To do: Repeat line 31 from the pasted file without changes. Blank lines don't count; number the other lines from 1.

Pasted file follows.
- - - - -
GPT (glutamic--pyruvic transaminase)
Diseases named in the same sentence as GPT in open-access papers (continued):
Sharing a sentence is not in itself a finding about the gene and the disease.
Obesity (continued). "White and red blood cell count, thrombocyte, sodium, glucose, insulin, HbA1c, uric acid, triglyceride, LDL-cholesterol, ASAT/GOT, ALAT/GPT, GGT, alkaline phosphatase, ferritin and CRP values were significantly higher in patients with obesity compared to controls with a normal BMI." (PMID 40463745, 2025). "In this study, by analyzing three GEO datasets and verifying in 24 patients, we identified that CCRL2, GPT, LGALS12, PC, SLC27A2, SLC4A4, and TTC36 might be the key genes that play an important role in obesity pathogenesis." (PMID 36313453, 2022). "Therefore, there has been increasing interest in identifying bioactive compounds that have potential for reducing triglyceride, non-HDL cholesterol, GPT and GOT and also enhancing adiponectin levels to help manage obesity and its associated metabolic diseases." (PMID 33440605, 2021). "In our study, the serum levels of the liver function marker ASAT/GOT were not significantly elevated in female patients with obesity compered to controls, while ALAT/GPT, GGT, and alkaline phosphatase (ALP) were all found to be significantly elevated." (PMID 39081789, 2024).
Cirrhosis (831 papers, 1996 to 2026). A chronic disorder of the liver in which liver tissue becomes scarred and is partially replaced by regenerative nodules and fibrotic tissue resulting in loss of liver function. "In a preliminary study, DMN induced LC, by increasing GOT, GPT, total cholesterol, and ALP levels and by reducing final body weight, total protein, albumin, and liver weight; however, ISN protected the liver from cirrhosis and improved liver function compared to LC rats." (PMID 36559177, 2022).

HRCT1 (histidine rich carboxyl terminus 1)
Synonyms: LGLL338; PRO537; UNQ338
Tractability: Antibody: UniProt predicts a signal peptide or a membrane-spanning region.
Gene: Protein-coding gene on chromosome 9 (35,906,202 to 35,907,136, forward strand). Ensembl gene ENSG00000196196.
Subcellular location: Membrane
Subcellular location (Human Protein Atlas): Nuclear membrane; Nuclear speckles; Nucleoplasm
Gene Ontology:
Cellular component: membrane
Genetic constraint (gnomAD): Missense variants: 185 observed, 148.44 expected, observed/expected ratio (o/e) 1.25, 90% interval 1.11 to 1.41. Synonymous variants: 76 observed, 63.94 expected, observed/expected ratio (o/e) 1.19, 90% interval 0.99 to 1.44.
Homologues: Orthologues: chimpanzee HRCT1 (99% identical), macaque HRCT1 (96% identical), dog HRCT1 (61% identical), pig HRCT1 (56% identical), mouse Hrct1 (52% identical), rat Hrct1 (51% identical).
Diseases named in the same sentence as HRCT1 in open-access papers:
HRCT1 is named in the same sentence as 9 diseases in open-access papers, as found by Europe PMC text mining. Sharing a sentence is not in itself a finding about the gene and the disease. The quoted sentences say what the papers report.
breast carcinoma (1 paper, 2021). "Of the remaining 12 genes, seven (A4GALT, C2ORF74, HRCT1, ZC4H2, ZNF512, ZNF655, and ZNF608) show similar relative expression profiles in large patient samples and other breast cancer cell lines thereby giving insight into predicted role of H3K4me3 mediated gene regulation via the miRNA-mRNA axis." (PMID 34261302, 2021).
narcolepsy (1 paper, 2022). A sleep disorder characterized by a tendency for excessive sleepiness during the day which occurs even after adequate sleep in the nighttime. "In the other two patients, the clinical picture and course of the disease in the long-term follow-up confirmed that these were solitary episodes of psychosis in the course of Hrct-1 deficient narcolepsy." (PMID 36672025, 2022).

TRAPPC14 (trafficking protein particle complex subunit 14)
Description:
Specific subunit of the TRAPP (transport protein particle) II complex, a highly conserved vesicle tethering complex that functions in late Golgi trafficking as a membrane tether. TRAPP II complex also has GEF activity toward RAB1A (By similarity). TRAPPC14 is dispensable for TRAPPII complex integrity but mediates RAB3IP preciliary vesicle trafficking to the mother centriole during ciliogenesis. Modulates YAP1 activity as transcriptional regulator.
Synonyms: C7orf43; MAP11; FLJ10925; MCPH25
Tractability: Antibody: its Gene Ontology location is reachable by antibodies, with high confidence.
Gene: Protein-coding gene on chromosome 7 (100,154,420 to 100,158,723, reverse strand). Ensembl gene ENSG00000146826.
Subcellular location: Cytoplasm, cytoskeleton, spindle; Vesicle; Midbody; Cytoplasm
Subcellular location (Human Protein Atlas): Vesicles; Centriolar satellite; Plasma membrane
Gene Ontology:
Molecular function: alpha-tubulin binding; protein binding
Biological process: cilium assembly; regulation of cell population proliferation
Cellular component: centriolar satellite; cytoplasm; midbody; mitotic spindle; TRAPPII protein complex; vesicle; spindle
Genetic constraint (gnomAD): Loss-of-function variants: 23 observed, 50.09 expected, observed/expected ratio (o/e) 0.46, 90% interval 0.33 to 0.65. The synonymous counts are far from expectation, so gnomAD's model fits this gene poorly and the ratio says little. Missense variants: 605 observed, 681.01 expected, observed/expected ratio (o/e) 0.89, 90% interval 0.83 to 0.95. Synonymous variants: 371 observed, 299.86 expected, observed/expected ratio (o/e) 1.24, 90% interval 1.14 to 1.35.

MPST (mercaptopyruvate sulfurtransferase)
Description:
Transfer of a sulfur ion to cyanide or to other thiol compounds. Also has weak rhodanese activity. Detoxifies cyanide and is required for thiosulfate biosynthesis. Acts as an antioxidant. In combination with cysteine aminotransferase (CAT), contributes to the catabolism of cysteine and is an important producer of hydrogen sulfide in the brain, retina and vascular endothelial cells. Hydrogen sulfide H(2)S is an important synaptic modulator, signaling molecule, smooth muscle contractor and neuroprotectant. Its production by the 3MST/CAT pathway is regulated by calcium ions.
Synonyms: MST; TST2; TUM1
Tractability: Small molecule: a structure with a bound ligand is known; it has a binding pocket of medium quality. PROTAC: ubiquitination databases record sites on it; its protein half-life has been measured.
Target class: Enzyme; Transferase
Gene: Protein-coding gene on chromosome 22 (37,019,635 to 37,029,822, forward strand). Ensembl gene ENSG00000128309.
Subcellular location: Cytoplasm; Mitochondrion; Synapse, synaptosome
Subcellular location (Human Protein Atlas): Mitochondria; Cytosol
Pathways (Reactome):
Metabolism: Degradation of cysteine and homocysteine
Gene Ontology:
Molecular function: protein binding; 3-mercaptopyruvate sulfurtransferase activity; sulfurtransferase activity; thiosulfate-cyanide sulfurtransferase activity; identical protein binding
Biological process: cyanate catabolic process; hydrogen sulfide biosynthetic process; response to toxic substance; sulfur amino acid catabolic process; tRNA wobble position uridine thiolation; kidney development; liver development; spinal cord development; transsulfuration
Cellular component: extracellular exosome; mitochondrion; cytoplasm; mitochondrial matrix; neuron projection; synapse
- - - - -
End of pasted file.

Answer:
Cellular component: centriolar satellite; cytoplasm; midbody; mitotic spindle; TRAPPII protein complex; vesicle; spindle